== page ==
I think I am finally ready to admit that for the first time, I'm beginning to look as bad as I feel. It worries me that this may be the first sign that I am giving in. When will I know that enough is enough? When will I know that it's time to go on disability? When will I know that it is time start using a wheelchair? When and how will I know if what I've been doing, how I have been living my life up to this point since the time of my diagnosis, is the best long-term solution for me and my family. These are questions that I continually find myself asking, more and more frequently for which I do not have an answer. Actually, most of the time I can answer all those questions, however, each time I ask the questions the answers change. It is a great struggle for me not knowing what the future will bring, both immediate and long-term. I do not like surprises of any kind. I need to know what's coming, so I can prepare. I do know that getting up and going to work for the last three weeks has been very difficult. It's almost as if the difficulty has been increasing day by day, which is a total new scenario for me.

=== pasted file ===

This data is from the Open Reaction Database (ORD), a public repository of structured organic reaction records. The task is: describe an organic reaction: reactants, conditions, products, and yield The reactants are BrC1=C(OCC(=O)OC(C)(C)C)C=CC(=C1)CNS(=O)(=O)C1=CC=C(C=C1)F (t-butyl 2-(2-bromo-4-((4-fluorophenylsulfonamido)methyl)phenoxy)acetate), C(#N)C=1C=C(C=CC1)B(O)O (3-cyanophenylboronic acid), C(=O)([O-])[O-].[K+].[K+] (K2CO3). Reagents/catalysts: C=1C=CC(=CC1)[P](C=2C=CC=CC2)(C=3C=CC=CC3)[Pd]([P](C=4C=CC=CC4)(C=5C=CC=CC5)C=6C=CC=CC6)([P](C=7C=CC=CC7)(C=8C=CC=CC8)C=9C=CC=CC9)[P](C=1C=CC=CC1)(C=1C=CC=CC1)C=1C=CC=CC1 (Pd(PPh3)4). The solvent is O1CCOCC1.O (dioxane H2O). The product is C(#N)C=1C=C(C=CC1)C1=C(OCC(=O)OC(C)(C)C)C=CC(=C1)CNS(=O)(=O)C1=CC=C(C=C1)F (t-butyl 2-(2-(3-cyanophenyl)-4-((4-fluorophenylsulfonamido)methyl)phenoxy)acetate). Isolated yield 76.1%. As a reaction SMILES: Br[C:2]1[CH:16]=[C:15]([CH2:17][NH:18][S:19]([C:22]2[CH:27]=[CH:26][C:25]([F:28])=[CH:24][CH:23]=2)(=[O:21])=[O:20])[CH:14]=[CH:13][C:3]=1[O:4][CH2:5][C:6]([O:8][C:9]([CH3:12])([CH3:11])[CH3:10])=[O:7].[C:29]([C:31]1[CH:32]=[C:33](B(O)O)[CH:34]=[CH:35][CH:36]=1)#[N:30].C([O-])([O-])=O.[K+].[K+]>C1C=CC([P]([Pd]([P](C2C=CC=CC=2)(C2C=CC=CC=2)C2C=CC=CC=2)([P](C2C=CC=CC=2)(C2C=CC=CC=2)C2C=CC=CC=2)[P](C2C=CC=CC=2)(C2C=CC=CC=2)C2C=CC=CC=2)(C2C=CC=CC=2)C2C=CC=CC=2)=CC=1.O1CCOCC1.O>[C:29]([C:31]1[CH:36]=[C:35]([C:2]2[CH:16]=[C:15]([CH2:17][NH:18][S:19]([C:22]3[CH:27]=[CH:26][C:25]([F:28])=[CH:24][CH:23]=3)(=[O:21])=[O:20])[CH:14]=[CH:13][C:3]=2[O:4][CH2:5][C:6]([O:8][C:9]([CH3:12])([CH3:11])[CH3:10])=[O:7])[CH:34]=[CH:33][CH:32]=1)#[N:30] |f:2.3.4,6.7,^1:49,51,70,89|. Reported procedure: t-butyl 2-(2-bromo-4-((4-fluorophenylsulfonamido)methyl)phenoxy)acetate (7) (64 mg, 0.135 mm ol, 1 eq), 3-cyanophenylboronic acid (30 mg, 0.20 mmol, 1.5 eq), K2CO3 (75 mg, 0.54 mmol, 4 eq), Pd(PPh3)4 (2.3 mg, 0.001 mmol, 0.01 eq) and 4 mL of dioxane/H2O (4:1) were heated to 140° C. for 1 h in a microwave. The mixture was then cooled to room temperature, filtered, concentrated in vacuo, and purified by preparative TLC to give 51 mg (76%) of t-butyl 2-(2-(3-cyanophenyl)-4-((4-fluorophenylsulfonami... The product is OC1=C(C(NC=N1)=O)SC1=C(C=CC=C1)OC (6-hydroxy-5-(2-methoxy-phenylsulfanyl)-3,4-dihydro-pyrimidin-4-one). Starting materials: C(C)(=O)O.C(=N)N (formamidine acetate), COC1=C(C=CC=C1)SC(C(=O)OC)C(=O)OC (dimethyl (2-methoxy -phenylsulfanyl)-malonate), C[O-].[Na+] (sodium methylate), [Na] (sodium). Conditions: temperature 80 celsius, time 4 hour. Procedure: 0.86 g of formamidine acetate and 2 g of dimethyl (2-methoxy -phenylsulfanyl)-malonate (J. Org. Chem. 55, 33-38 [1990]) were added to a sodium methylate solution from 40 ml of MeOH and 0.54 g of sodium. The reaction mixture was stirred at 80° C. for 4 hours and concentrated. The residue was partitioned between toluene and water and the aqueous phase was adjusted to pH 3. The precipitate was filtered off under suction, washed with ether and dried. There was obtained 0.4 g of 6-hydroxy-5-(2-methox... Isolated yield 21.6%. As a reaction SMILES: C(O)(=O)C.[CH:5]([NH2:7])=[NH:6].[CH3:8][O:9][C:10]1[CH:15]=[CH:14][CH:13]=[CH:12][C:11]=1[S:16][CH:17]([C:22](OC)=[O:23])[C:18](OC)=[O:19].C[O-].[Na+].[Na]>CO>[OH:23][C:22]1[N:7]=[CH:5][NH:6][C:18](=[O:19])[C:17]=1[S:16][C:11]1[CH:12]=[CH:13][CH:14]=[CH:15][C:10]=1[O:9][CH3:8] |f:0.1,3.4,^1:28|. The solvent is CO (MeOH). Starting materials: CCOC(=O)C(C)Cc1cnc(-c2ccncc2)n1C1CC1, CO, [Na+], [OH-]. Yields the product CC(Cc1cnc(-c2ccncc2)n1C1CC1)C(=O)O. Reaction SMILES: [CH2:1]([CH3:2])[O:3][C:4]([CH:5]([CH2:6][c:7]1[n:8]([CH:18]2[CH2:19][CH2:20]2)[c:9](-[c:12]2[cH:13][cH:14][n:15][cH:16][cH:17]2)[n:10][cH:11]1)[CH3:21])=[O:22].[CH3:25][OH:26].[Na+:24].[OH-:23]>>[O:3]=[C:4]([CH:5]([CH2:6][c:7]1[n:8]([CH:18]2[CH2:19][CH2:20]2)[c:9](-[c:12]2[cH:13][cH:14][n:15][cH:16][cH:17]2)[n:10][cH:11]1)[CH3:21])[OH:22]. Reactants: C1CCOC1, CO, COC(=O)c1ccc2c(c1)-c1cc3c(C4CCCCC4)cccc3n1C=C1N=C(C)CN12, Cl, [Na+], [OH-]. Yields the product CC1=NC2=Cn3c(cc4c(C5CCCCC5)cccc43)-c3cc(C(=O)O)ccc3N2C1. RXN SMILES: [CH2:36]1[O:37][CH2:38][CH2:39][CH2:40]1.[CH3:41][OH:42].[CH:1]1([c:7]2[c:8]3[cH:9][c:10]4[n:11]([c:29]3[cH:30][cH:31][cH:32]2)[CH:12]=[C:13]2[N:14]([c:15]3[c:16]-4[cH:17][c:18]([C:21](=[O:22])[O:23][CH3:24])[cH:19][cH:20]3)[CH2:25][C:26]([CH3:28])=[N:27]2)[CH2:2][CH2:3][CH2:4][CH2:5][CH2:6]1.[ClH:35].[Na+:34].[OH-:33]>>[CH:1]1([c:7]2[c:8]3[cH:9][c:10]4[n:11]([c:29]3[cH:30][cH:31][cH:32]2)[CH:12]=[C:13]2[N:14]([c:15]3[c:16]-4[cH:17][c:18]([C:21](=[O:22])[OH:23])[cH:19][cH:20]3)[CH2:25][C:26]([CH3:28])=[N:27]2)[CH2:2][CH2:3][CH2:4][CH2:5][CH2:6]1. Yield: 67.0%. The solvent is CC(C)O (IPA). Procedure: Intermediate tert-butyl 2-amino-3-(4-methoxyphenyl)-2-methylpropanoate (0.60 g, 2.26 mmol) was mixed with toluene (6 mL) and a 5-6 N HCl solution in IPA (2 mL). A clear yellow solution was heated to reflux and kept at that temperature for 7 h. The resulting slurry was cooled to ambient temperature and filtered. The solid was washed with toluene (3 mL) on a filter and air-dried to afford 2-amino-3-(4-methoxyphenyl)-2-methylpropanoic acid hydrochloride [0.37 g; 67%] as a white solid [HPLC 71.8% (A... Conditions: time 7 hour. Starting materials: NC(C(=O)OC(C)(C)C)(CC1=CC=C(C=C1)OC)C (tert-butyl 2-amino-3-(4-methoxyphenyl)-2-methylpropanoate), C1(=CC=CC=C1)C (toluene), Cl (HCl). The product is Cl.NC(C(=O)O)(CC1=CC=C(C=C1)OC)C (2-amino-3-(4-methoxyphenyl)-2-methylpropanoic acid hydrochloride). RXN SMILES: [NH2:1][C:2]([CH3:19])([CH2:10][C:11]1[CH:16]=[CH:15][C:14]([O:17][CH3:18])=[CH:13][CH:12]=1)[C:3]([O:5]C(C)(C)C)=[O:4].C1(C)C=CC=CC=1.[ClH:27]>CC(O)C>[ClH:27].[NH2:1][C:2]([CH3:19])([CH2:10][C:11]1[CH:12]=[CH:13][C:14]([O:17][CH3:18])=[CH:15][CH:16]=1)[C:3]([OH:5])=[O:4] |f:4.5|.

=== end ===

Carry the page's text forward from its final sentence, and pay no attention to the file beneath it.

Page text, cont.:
Let me take you back almost two weeks ago. (Insert your own Wayne's World dream sequence here)


The first of my falls occurred fortunately, with very little fanfare. I was out on the driveway about to get into my car. I was putting my briefcase in the backseat like I always do. I turned to open my car door and simply lost my balance, falling onto the driveway. Unfortunately, we have a gravel driveway, which has been stripped due to the snow plowing over the winter, and therefore, the driveway is as much dust and dirt as it is gravel. Because I had fallen down in between my car and Tracey's car, she could not see me from the house, and because of the way I had fallen, I could not get my cell phone out of my pocket. I had tried to get myself up, but after about 30 seconds I knew was not going to happen. Finally, I had the idea to set off my car alarm, shut it off, and set it off again. After the second time, Tracey, seeing my car still in the driveway, realized something was wrong, and came out to help me up. Since there appeared to be no signs of serious injury or damage, I simply dusted myself off, got my car and drove to work. The whole thing happened very matter-of-factly. Almost as if it was part of my daily morning routine.